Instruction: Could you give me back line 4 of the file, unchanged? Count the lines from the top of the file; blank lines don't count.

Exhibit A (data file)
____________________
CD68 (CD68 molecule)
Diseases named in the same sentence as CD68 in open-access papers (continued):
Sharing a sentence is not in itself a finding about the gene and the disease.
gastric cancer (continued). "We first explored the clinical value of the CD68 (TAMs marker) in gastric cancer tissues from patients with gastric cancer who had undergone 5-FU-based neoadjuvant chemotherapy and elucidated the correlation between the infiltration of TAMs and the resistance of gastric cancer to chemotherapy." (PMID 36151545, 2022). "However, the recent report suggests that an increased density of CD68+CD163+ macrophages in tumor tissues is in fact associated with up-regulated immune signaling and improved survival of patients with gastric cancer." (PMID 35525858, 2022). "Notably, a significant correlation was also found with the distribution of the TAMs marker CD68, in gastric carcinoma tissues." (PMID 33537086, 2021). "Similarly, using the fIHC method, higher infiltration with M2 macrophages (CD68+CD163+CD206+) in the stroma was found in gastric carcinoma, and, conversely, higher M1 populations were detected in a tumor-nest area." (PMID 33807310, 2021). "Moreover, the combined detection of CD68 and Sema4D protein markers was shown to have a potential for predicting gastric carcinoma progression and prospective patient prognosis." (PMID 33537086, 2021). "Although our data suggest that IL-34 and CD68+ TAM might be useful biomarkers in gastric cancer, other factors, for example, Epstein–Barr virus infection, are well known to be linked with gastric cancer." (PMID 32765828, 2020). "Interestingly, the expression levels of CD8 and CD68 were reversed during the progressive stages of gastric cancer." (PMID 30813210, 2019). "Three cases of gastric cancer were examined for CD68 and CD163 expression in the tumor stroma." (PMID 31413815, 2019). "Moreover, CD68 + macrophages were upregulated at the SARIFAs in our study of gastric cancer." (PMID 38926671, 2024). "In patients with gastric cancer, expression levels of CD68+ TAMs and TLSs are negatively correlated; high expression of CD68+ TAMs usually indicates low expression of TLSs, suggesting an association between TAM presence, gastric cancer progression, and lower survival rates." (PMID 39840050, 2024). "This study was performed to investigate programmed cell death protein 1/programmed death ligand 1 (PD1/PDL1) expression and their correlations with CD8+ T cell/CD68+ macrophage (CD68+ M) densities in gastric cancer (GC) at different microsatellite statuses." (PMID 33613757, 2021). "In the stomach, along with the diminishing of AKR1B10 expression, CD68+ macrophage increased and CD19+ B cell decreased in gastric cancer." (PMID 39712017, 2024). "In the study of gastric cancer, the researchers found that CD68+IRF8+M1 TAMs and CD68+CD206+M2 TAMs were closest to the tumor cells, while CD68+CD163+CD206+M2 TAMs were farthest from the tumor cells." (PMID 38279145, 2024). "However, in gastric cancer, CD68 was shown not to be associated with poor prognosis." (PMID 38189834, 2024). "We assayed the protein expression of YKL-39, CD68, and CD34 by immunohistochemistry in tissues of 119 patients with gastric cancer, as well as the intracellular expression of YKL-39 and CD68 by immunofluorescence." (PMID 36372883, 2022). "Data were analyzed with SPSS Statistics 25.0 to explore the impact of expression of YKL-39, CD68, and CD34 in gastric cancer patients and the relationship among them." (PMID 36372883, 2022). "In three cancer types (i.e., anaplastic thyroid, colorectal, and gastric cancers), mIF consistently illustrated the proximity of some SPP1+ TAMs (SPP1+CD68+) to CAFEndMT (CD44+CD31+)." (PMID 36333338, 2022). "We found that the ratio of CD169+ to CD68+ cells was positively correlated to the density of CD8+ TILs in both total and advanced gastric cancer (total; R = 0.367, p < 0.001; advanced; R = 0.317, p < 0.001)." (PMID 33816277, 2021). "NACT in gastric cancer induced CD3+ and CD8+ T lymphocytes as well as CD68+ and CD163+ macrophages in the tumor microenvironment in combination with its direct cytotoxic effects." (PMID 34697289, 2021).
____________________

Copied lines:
gastric cancer (continued). "We first explored the clinical value of the CD68 (TAMs marker) in gastric cancer tissues from patients with gastric cancer who had undergone 5-FU-based neoadjuvant chemotherapy and elucidated the correlation between the infiltration of TAMs and the resistance of gastric cancer to chemotherapy." (PMID 36151545, 2022). "However, the recent report suggests that an increased density of CD68+CD163+ macrophages in tumor tissues is in fact associated with up-regulated immune signaling and improved survival of patients with gastric cancer." (PMID 35525858, 2022). "Notably, a significant correlation was also found with the distribution of the TAMs marker CD68, in gastric carcinoma tissues." (PMID 33537086, 2021). "Similarly, using the fIHC method, higher infiltration with M2 macrophages (CD68+CD163+CD206+) in the stroma was found in gastric carcinoma, and, conversely, higher M1 populations were detected in a tumor-nest area." (PMID 33807310, 2021). "Moreover, the combined detection of CD68 and Sema4D protein markers was shown to have a potential for predicting gastric carcinoma progression and prospective patient prognosis." (PMID 33537086, 2021). "Although our data suggest that IL-34 and CD68+ TAM might be useful biomarkers in gastric cancer, other factors, for example, Epstein–Barr virus infection, are well known to be linked with gastric cancer." (PMID 32765828, 2020). "Interestingly, the expression levels of CD8 and CD68 were reversed during the progressive stages of gastric cancer." (PMID 30813210, 2019). "Three cases of gastric cancer were examined for CD68 and CD163 expression in the tumor stroma." (PMID 31413815, 2019). "Moreover, CD68 + macrophages were upregulated at the SARIFAs in our study of gastric cancer." (PMID 38926671, 2024). "In patients with gastric cancer, expression levels of CD68+ TAMs and TLSs are negatively correlated; high expression of CD68+ TAMs usually indicates low expression of TLSs, suggesting an association between TAM presence, gastric cancer progression, and lower survival rates." (PMID 39840050, 2024). "This study was performed to investigate programmed cell death protein 1/programmed death ligand 1 (PD1/PDL1) expression and their correlations with CD8+ T cell/CD68+ macrophage (CD68+ M) densities in gastric cancer (GC) at different microsatellite statuses." (PMID 33613757, 2021). "In the stomach, along with the diminishing of AKR1B10 expression, CD68+ macrophage increased and CD19+ B cell decreased in gastric cancer." (PMID 39712017, 2024). "In the study of gastric cancer, the researchers found that CD68+IRF8+M1 TAMs and CD68+CD206+M2 TAMs were closest to the tumor cells, while CD68+CD163+CD206+M2 TAMs were farthest from the tumor cells." (PMID 38279145, 2024). "However, in gastric cancer, CD68 was shown not to be associated with poor prognosis." (PMID 38189834, 2024). "We assayed the protein expression of YKL-39, CD68, and CD34 by immunohistochemistry in tissues of 119 patients with gastric cancer, as well as the intracellular expression of YKL-39 and CD68 by immunofluorescence." (PMID 36372883, 2022). "Data were analyzed with SPSS Statistics 25.0 to explore the impact of expression of YKL-39, CD68, and CD34 in gastric cancer patients and the relationship among them." (PMID 36372883, 2022). "In three cancer types (i.e., anaplastic thyroid, colorectal, and gastric cancers), mIF consistently illustrated the proximity of some SPP1+ TAMs (SPP1+CD68+) to CAFEndMT (CD44+CD31+)." (PMID 36333338, 2022). "We found that the ratio of CD169+ to CD68+ cells was positively correlated to the density of CD8+ TILs in both total and advanced gastric cancer (total; R = 0.367, p < 0.001; advanced; R = 0.317, p < 0.001)." (PMID 33816277, 2021). "NACT in gastric cancer induced CD3+ and CD8+ T lymphocytes as well as CD68+ and CD163+ macrophages in the tumor microenvironment in combination with its direct cytotoxic effects." (PMID 34697289, 2021).